As the markets sold-off in February with the steep rise in option volatility, there was an exceptional amount of VIX futures purchased, which potentially contributed to the sell-off in S&P futures during that time. The lack of liquidity for VIX futures in the after-market session highlighted the “fragility” of these types of strategies which suffered steep losses.  In and of itself, shorting volatility is not a “bad” thing and there are numerous studies and strategies that employ risk premium harvesting to add incremental returns to portfolios.  However, shorting volatility while using excessive leverage can quickly become challenging to manage under times of market duress.

A Regime Change?

And what about realized volatility?  Well, realized volatility spiked as well.  Risk premia harvesting strategies are based on the premise that over time implied volatility trades higher than what is actually realized in the underlying market.  The early February move lower, by one metric, was one of the largest 5-day percent increases in history.  The only other times that witnessed greater 5-day realized volatility percentage increases were May-1940, German blitz; May-1948, Israel independence declared; and October-1987, Black Monday crash (Source: Bank of America Merrill Lynch).

What does all this mean going forward? In previous writings, we’ve made the case that volatility tends to trade in “regimes”—i.e., low-vol, mid-vol, and high-vol environments. Undoubtedly, 2017 was a low-vol regime. However, a tremendous amount of short-gamma is now out of the market.  The catalysts for another spike in the VIX of the likes just witnessed have been diminished, at least in the near-term. Market sell-offs from this point should be more “orderly” in keeping the VIX in its new volatility regime.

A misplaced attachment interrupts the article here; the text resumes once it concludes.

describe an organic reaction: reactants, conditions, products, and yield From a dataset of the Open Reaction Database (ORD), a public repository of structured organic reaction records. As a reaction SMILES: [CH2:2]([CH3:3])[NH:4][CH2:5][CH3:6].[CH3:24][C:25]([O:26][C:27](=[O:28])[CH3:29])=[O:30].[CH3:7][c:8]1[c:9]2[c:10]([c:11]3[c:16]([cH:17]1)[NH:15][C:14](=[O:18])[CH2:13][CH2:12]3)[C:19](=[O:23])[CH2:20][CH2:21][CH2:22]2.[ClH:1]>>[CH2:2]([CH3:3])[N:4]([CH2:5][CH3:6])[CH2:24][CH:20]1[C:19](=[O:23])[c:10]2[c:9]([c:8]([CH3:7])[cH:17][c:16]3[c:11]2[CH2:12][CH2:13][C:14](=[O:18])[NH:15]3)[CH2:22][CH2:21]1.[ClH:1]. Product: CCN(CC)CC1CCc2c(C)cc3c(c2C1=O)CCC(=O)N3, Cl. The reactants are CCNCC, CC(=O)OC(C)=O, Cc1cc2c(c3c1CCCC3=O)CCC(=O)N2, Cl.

As we can see from the graphs below, the start of 2018 for the VIX looks quite similar to that of 2007 when the 2004–2006 low volatility period came to an end.

Throw in tax cuts, tariffs, and possible trade wars, don’t expect the VIX to see single digits anytime soon.

Chris Hausman, CMT, is Director of Risk Management and Chief Technical Strategist for Swan Global Investments, a participant in the ETF Strategist Channel.

Important Notes and Disclosures:

Swan Global Investments, LLC is a SEC registered Investment Advisor that specializes in managing money using the proprietary Defined Risk Strategy (“DRS”). SEC registration does not denote any special training or qualification conferred by the SEC. Swan offers and manages the DRS for investors including individuals, institutions and other investment advisor firms. Any historical numbers, awards and recognitions presented are based on the performance of a (GIPS®) composite, Swan’s DRS Select Composite, which includes non-qualified discretionary accounts invested in since inception, July 1997, and are net of fees and expenses. Swan claims compliance with the Global Investment Performance Standards (GIPS®).

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